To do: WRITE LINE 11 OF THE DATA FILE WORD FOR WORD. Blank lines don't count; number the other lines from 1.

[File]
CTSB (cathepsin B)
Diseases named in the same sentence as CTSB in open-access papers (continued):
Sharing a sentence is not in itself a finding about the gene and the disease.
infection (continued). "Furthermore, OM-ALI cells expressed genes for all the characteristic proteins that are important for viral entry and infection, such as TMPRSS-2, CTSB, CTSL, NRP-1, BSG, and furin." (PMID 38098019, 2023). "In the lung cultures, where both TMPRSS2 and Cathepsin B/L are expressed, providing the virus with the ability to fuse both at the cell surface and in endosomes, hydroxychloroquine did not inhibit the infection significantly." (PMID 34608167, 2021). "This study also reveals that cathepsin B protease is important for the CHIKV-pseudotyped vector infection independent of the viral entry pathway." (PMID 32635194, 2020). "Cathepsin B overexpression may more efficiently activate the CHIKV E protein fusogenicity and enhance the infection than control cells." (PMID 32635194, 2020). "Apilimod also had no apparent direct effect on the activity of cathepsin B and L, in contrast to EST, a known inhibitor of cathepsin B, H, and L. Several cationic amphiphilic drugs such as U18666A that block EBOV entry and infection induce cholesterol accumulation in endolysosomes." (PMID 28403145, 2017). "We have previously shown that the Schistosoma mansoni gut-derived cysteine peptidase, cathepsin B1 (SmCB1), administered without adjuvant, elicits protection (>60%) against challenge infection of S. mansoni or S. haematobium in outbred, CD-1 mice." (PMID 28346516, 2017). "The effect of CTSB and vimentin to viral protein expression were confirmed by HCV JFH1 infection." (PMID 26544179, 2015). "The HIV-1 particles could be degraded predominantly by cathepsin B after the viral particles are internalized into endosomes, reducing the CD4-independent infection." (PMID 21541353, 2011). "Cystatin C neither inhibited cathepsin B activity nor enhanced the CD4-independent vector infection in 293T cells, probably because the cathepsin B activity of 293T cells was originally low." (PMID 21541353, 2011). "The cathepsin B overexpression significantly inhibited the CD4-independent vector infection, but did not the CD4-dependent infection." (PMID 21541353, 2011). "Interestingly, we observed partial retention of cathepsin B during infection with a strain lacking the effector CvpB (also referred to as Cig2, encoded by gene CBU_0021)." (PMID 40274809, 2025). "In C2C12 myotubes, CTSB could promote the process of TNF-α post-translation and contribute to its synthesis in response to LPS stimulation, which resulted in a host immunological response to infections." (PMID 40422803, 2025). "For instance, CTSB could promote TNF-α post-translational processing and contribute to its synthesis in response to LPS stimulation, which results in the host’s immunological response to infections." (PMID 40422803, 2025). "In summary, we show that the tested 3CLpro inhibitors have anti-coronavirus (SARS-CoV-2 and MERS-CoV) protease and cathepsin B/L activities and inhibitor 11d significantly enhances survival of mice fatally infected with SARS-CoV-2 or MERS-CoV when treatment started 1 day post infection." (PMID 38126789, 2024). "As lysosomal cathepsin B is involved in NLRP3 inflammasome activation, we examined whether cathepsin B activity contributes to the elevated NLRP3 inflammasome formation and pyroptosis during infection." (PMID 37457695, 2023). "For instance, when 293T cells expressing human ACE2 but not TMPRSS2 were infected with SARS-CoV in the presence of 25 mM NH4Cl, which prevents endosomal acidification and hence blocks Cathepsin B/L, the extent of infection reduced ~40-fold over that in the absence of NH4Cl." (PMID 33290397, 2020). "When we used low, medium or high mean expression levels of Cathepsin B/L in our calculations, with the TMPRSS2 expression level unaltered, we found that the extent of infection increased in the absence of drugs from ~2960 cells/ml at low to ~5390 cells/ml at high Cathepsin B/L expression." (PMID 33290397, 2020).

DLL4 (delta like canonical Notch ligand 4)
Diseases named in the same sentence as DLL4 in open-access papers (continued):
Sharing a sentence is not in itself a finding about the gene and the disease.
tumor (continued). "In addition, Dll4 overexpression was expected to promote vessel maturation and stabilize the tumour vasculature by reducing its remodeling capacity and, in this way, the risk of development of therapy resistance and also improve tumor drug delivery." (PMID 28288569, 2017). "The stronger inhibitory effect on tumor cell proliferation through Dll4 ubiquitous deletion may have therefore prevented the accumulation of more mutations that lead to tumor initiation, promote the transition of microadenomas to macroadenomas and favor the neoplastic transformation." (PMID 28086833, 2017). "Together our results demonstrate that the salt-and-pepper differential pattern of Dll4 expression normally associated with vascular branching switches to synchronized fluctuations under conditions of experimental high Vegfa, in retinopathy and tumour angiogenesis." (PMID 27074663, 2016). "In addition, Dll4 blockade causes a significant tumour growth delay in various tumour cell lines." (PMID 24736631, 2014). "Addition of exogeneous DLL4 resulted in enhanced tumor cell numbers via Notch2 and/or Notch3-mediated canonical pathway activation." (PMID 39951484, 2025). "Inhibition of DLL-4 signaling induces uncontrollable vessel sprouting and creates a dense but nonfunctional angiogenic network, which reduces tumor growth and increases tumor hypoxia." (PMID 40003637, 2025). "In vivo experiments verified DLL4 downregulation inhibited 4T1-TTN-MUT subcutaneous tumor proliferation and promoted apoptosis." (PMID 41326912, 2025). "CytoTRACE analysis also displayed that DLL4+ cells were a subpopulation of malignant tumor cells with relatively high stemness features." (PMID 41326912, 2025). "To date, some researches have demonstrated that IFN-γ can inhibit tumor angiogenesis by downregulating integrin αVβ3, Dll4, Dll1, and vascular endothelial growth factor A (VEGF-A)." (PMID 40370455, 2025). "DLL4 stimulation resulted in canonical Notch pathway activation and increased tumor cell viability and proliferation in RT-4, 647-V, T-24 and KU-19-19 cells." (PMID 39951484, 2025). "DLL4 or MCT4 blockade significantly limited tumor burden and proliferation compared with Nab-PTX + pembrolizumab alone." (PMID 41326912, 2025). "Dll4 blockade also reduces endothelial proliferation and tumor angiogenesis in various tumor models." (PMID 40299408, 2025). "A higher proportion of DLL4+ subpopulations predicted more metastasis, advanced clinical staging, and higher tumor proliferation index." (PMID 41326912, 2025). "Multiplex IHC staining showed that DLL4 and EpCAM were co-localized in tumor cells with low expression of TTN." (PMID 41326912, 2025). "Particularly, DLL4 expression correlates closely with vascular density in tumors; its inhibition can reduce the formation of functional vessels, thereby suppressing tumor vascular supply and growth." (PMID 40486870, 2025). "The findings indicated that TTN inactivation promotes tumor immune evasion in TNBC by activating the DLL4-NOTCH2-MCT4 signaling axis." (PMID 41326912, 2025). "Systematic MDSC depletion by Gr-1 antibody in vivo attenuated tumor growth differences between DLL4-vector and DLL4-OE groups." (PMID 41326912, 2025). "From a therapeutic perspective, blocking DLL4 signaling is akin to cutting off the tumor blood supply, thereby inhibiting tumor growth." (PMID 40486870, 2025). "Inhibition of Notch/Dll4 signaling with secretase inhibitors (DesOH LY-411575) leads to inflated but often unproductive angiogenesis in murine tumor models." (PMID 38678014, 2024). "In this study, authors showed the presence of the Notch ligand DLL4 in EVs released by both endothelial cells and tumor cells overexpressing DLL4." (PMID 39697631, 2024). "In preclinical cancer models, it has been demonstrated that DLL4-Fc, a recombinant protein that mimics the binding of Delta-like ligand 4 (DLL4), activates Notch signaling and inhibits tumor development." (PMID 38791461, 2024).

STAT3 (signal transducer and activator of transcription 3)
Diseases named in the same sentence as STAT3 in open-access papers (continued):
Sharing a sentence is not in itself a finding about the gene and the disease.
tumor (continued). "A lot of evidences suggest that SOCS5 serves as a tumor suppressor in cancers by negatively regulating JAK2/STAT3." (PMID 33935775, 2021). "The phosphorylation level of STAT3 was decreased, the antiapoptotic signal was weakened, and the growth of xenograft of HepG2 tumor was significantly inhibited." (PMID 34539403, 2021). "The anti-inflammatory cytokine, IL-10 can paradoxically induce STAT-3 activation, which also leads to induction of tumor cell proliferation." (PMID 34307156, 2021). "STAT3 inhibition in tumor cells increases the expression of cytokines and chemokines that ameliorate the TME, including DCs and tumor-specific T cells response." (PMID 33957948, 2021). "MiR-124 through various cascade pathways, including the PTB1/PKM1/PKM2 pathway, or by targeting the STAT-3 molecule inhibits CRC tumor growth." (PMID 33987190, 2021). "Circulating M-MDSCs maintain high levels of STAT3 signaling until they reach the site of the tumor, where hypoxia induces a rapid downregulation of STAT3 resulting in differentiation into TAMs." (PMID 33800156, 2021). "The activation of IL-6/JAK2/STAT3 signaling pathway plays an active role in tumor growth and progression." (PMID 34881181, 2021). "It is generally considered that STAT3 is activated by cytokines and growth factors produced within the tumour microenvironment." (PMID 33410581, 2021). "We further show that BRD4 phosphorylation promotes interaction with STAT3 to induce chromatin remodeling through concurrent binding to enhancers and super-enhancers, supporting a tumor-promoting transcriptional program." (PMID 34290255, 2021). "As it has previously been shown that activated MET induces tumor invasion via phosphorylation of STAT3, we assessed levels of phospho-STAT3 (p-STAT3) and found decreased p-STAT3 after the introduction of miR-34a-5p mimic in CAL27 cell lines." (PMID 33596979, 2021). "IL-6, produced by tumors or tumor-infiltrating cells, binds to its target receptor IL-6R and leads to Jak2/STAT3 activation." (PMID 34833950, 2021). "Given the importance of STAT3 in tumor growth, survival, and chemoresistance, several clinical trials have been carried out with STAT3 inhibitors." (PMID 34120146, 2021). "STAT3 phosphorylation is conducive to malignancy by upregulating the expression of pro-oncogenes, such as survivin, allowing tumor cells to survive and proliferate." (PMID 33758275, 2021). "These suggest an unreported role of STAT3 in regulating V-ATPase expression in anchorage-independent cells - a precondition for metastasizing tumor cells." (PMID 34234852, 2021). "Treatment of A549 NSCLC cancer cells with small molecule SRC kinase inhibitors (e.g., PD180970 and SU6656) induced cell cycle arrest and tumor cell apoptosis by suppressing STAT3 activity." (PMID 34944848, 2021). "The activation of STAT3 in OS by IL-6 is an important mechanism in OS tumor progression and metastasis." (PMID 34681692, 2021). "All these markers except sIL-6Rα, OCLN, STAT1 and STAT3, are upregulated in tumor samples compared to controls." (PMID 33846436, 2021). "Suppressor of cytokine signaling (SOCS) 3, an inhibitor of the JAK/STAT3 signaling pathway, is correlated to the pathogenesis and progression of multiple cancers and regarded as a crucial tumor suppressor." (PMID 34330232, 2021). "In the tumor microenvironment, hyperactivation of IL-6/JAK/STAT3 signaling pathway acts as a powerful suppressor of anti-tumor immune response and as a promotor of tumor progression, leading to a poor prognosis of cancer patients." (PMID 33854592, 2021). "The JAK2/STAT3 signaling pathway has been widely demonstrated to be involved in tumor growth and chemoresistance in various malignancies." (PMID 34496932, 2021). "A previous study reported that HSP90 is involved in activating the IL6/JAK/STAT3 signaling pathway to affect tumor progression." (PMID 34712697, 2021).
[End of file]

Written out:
Sharing a sentence is not in itself a finding about the gene and the disease.